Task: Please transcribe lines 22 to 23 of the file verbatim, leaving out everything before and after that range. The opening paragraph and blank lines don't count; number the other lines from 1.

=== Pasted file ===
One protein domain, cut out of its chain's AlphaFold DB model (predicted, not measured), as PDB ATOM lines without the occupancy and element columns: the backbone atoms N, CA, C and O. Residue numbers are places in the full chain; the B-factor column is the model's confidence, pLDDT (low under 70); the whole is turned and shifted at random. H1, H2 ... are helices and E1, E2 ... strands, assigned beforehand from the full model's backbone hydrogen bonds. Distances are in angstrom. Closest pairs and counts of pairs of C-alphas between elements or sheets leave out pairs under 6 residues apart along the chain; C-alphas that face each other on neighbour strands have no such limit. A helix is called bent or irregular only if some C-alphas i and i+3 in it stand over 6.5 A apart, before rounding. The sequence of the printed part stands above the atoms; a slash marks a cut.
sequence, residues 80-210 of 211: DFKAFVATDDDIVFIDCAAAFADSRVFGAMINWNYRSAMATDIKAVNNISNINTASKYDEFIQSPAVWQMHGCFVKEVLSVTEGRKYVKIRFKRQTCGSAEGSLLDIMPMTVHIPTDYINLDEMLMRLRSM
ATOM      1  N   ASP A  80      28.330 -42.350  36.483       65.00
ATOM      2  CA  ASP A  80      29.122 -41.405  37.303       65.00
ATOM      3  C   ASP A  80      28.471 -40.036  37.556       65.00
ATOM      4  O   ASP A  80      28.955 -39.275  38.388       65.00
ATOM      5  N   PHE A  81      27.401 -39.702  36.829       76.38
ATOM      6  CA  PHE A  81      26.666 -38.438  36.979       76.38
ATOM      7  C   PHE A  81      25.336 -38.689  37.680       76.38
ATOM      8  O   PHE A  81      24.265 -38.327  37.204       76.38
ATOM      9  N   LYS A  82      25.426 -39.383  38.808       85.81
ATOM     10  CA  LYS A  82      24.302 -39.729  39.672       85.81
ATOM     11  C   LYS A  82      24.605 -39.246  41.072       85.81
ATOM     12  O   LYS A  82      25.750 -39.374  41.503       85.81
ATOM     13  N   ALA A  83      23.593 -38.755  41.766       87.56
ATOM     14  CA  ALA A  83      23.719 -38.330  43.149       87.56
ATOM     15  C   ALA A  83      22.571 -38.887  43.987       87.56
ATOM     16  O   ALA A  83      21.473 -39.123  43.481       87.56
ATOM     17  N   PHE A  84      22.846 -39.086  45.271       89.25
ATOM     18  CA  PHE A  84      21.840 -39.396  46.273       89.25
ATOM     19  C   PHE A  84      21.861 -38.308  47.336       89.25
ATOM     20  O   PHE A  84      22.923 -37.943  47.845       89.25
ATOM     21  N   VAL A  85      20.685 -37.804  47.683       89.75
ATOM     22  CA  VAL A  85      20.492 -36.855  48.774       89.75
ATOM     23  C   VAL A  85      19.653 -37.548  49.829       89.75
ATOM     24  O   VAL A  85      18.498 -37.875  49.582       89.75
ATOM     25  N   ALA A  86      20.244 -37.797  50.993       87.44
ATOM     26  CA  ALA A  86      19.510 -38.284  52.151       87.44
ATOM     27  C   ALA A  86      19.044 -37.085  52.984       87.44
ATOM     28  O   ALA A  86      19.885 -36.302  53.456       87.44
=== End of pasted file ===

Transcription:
ATOM     21  N   VAL A  85      20.685 -37.804  47.683       89.75
ATOM     22  CA  VAL A  85      20.492 -36.855  48.774       89.75